'Now Apocalypse' Season 1: Is the Starz show a post-millennial version of Gregg Araki's unaired 'This is How The World Ends'?
Gregg Araki had shot a pilot for an MTV series titled 'This is How The World Ends' in 2000, but the show did not materialize. The episode is on YouTube now.
Gregg Araki, best known for the 'Teen Apocalypse Trilogy' of the '90s is now making a television series titled 'Now Apocalypse', starring Avan Jogia, Tyler Posey, Beau Mirchoff, Kelli Berglund and others. This is Araki's debut television show, not counting the pilot episode that the director shot for MTV in the early 2000s, which was titled 'This is How The World Ends'. While the show did not materialize, the pilot episode is now available on YouTube and has all the elements of an Araki film. The episode also brings us to the question, is 'Now Apocalypse' a post-millennial version of the show that never took off?
The pilot episode begins with the lead actor, nicknamed Casper, dreaming about the girl that he has been crushing on since forever according to his friends. The dream also features his mother and Casper's favorite banana walnut pancake. Of course, the dream is far from Caspers reality. Casper's close friends — Miles and Svlgo 'rockmuch' — try to convince him to end his one-sided love for Christmas who is in a relationship with a homophobic teenager Flash.
Casper, who has other ideas, decides to pursue Christmas and even confesses his feelings to her, only to realize that she was never really interested him. The pilot also introduced us to Magenta, Svlgo's girlfriend.
All of them travel on a bus which meets with an accident before the episode ends. The plot of the series is completely different when compared to 'Now Apocalypse', which is about four individuals in their 20s exploring their identity. What is similar, however, is the way Araki treats dreams, sexuality and friendship in his work.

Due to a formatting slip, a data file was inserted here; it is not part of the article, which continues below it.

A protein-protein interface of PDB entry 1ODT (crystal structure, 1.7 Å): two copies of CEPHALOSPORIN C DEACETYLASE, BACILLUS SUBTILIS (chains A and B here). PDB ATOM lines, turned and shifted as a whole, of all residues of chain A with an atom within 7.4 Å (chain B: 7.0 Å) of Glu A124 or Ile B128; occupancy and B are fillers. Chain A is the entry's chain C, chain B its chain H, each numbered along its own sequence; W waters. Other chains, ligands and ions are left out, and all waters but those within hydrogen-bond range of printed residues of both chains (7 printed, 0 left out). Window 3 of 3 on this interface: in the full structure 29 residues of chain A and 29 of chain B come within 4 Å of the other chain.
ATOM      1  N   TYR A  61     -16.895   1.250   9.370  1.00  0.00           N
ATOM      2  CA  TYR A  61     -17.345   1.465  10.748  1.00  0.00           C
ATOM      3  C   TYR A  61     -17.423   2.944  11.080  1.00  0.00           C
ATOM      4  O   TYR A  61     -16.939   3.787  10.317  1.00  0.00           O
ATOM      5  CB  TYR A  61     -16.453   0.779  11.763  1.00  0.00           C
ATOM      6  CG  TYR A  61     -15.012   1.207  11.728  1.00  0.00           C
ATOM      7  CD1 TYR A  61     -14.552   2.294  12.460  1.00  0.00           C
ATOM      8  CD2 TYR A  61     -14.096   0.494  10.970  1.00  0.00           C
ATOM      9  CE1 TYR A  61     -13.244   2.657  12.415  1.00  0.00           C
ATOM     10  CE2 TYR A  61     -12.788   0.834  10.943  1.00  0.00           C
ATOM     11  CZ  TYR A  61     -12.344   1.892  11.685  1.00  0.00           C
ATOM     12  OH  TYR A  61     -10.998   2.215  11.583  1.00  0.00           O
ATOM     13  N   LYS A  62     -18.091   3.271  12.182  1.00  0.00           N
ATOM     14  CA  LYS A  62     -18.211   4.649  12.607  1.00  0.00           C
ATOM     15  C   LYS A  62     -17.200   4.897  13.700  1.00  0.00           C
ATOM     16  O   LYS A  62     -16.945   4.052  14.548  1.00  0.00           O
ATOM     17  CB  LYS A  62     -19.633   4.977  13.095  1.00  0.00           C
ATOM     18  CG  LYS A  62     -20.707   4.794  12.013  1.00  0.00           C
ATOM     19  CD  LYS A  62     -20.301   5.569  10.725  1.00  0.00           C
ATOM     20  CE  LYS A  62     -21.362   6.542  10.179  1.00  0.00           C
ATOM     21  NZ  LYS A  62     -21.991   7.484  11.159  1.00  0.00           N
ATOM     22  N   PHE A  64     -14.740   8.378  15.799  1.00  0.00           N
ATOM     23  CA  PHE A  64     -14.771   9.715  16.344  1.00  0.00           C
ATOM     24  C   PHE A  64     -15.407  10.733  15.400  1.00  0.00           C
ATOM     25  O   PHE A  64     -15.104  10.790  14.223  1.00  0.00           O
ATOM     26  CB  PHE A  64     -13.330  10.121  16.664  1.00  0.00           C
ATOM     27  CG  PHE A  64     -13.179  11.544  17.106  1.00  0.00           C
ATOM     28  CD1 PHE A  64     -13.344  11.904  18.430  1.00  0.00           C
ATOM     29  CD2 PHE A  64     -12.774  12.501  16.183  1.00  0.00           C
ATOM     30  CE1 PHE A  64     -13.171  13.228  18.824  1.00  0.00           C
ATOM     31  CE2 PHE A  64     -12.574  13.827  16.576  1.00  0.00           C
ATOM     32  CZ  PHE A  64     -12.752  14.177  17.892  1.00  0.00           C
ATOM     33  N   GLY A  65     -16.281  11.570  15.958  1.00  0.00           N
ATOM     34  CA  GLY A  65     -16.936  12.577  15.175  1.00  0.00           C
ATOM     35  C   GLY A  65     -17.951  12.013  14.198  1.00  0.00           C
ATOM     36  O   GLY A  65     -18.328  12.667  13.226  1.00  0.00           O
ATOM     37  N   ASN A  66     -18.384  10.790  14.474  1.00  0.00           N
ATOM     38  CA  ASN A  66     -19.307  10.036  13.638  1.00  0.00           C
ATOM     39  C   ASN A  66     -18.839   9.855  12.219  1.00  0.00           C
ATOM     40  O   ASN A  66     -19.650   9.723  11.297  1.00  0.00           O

The characteristics of Casper and Miles are different from that of Ulysses and Ford in 'Now Apocalypse', but the friendship is quite similar. The same goes for the equation that Ulysses shares with Carly.
It is very much similar to that of Casper's friendship with Svlgo. The recurrence of themes that includes a big spotlight on dreams, especially in Araki's 'Nowhere', is carried forward to his upcoming show and that's what makes the Avan Jogia starrer and the pilot episode of 'This is How The World Ends' a product of the same universe but in different times.
The other writer of the show, Karley Sciortino, who is from a different generation from Araki, added her voice to the upcoming show as well. However, it is Araki's recurring themes from his previous work which is most visible.
In fact, he spoke about this in an interview with Queerty, and said that 'Now Apocalypse' is a culmination of 30 years of his work and is also a parody of sorts. Which makes sense, especially after the appearance of a lizard-like creature at the end of the trailer for the new show.
What makes this a post-millennial show is not all the crazy party, sex and sarcasm that is present. It is the fluidity of each character, how they lead their lives and how they think. The Apocalypse here is the end of the world as the characters know it and how they change through this journey is something that we will have to see when the show airs on March 10 on STARZ.